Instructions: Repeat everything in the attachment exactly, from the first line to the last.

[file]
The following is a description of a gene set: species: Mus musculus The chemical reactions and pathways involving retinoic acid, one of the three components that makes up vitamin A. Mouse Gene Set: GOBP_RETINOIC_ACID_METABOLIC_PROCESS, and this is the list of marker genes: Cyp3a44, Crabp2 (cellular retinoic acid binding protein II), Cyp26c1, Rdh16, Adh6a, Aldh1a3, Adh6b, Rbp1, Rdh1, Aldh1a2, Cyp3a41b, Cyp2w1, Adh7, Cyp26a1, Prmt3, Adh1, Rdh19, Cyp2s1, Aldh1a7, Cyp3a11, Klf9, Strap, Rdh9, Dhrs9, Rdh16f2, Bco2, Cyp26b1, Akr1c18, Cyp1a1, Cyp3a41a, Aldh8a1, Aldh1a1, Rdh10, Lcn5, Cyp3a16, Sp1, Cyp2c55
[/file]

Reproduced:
The following is a description of a gene set: species: Mus musculus The chemical reactions and pathways involving retinoic acid, one of the three components that makes up vitamin A. Mouse Gene Set: GOBP_RETINOIC_ACID_METABOLIC_PROCESS, and this is the list of marker genes: Cyp3a44, Crabp2 (cellular retinoic acid binding protein II), Cyp26c1, Rdh16, Adh6a, Aldh1a3, Adh6b, Rbp1, Rdh1, Aldh1a2, Cyp3a41b, Cyp2w1, Adh7, Cyp26a1, Prmt3, Adh1, Rdh19, Cyp2s1, Aldh1a7, Cyp3a11, Klf9, Strap, Rdh9, Dhrs9, Rdh16f2, Bco2, Cyp26b1, Akr1c18, Cyp1a1, Cyp3a41a, Aldh8a1, Aldh1a1, Rdh10, Lcn5, Cyp3a16, Sp1, Cyp2c55